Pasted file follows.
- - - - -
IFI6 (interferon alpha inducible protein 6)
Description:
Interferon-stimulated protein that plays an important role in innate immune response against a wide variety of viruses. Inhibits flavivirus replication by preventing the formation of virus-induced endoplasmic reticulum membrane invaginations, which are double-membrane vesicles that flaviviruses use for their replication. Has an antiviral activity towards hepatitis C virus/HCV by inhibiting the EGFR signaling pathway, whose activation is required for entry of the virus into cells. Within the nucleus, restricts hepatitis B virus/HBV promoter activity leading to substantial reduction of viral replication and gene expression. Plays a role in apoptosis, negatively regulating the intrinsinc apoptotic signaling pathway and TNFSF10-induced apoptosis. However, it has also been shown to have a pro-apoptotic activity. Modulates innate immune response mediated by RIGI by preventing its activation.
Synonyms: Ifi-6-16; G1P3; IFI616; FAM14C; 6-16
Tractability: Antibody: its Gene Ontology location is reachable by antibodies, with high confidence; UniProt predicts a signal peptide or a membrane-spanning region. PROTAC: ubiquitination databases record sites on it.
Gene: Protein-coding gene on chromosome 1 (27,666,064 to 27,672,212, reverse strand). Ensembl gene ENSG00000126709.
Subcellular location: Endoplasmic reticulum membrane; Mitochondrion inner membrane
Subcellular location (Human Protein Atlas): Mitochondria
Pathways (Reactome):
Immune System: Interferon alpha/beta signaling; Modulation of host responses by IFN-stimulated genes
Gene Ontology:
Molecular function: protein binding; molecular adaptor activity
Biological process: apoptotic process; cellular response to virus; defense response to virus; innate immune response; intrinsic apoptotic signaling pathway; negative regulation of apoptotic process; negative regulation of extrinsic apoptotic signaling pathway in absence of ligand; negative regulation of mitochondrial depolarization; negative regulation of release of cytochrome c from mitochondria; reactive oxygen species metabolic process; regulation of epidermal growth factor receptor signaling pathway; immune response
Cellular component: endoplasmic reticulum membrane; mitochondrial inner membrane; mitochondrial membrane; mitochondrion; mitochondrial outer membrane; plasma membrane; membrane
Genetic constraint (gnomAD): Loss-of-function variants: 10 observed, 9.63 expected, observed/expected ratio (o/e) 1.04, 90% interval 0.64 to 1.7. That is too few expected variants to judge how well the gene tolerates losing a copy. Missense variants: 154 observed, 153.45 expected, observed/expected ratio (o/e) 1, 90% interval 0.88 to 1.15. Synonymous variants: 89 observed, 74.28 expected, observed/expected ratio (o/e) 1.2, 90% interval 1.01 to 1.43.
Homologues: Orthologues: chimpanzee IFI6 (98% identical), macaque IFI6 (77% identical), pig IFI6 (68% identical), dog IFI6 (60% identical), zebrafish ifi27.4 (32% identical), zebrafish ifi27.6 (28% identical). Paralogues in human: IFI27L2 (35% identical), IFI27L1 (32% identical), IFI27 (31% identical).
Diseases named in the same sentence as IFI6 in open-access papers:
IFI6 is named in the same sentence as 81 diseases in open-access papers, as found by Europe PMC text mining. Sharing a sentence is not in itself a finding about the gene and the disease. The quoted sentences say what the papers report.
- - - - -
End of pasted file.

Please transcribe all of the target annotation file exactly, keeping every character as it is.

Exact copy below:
IFI6 (interferon alpha inducible protein 6)
Description:
Interferon-stimulated protein that plays an important role in innate immune response against a wide variety of viruses. Inhibits flavivirus replication by preventing the formation of virus-induced endoplasmic reticulum membrane invaginations, which are double-membrane vesicles that flaviviruses use for their replication. Has an antiviral activity towards hepatitis C virus/HCV by inhibiting the EGFR signaling pathway, whose activation is required for entry of the virus into cells. Within the nucleus, restricts hepatitis B virus/HBV promoter activity leading to substantial reduction of viral replication and gene expression. Plays a role in apoptosis, negatively regulating the intrinsinc apoptotic signaling pathway and TNFSF10-induced apoptosis. However, it has also been shown to have a pro-apoptotic activity. Modulates innate immune response mediated by RIGI by preventing its activation.
Synonyms: Ifi-6-16; G1P3; IFI616; FAM14C; 6-16
Tractability: Antibody: its Gene Ontology location is reachable by antibodies, with high confidence; UniProt predicts a signal peptide or a membrane-spanning region. PROTAC: ubiquitination databases record sites on it.
Gene: Protein-coding gene on chromosome 1 (27,666,064 to 27,672,212, reverse strand). Ensembl gene ENSG00000126709.
Subcellular location: Endoplasmic reticulum membrane; Mitochondrion inner membrane
Subcellular location (Human Protein Atlas): Mitochondria
Pathways (Reactome):
Immune System: Interferon alpha/beta signaling; Modulation of host responses by IFN-stimulated genes
Gene Ontology:
Molecular function: protein binding; molecular adaptor activity
Biological process: apoptotic process; cellular response to virus; defense response to virus; innate immune response; intrinsic apoptotic signaling pathway; negative regulation of apoptotic process; negative regulation of extrinsic apoptotic signaling pathway in absence of ligand; negative regulation of mitochondrial depolarization; negative regulation of release of cytochrome c from mitochondria; reactive oxygen species metabolic process; regulation of epidermal growth factor receptor signaling pathway; immune response
Cellular component: endoplasmic reticulum membrane; mitochondrial inner membrane; mitochondrial membrane; mitochondrion; mitochondrial outer membrane; plasma membrane; membrane
Genetic constraint (gnomAD): Loss-of-function variants: 10 observed, 9.63 expected, observed/expected ratio (o/e) 1.04, 90% interval 0.64 to 1.7. That is too few expected variants to judge how well the gene tolerates losing a copy. Missense variants: 154 observed, 153.45 expected, observed/expected ratio (o/e) 1, 90% interval 0.88 to 1.15. Synonymous variants: 89 observed, 74.28 expected, observed/expected ratio (o/e) 1.2, 90% interval 1.01 to 1.43.
Homologues: Orthologues: chimpanzee IFI6 (98% identical), macaque IFI6 (77% identical), pig IFI6 (68% identical), dog IFI6 (60% identical), zebrafish ifi27.4 (32% identical), zebrafish ifi27.6 (28% identical). Paralogues in human: IFI27L2 (35% identical), IFI27L1 (32% identical), IFI27 (31% identical).
Diseases named in the same sentence as IFI6 in open-access papers:
IFI6 is named in the same sentence as 81 diseases in open-access papers, as found by Europe PMC text mining. Sharing a sentence is not in itself a finding about the gene and the disease. The quoted sentences say what the papers report.